Lord Protector of England, Scotland and Ireland (1599-1658). Autograph letter signed ("O Cromwelle"). No place. Folio (200 x 306 mm). 2 pp. on a bifolium (written cross- and lengthways, over 700 words in total) with frequent autograph corrections. Laid down on card for reinforcement in the 18th century.
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To Richard Norton, a leading parliamentarian who had served as a colonel of cavalry in the first civil war and had returned as member of parliament for Hampshire in 1645, seeking to expedite the marriage of his son Richard Cromwell to Dorothy Maijor (1627-76), as the country descended into the Second Civil War. - Dorothy was the daughter of Richard Maijor, an obscure member of the Hampshire gentry. It was probably Norton who had introduced Cromwell to Maijor, and he subsequently served as intermediary in the negotiations, which began in February 1648 and were not concluded until May the following year.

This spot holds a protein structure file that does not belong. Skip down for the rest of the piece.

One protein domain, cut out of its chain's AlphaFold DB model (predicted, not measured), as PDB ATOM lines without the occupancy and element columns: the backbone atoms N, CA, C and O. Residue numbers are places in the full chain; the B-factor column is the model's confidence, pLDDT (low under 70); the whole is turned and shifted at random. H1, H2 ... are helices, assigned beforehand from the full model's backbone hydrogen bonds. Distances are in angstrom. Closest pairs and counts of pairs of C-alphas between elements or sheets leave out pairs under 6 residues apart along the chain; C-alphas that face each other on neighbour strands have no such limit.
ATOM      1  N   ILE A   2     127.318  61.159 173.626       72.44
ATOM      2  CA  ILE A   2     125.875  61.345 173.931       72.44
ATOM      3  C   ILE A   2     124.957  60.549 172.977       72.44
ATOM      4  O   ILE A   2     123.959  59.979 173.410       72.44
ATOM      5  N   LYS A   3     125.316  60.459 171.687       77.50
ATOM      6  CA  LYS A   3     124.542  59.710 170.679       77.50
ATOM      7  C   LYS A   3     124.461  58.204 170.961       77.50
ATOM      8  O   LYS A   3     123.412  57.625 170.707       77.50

Although Cromwell is known to have expressed doubts about the "godliness" of an alternative, more lucrative match, monetary concerns were evidently central to his consideration of Dorothy's own suitability. Cromwell's detailed discussion of such matters offers a fascinating insight into both his financial and domestic arrangements: - "Mr Maior desired 400£ p anum of inheritance lyinge in Cambridge shire and Norfolke to bee presently settled and to be for maintenance, wherein I desired to be advised by my wife [...] Having beene enformed by Mr Robinson that Mr Maior did upon a former match offer to settle the mannor wherein hee lived, and to give 2000£ in monie, I did insist upon that, and doe desire itt may not be with difficulty, the monie I shall neede for my two little wenches, and thereby I shall free my sonn from beinge charge with them. Mr Maior parts with nothing in present but that monie, saving thir board, wch I should not bee unwilling to give them to enyoy the comfort of their society [...] Truly the land to bee settled both what the Parliament gives mee, and my owne, is very little lesse than 3000£ per anum all thinges considered. If I bee rightly enformed. And a lawyer of Lincolns Inn having searched all the Marquess of Worcesters writings wch were taken att Ragland and sent for by the Parliament and this gentleman appointed by the committee to search the sayd writings, assures mee, there is noe scruple concerning the title, and itt soe fell out that this gentleman whoe searched was my owne lawyer, a very godly able man, and my deere friend, wch I reckon noe smale mercy, hee is alsoe possest of the the writings for mee". - His son's marriage to Dorothy produced four children who survived into adulthood, but ended unhappily, as Richard went into semi-voluntary exile on the continent in 1660 following the Restoration, after which the couple did not see each other again. The "two little wenches" are Cromwell's daughters Mary and Frances, who by their own respective marriages later became Countess Fauconberg and Lady Russell. Cromwell was close to Norton and dubbed him "Idle Dick", deploying the nickname towards the end of the letter in a moment of friendly humour ("I know thou art an idle fellow, but prithee neglect mee not now"). - Primary source material for Cromwell's activities during the chaotic spring of 1648 is rare: parliamentary diaries for the period are fragmentary, and Cromwell's whereabouts "are not generally known" (ODNB). Charles made his first attempt at escape from Carisbrooke Castle on 20 March, and the rapid spread of royalist uprisings will have required Cromwell to travel swiftly and widely across the country. In May he fought his first battle in full command, at Preston, during which the invading Scottish force was decisively defeated. By January 1649, having outmanoeuvred Fairfax to see through the trial and execution of the king, he was the single most powerful figure in England. - Old folds; 18th century manuscript docket..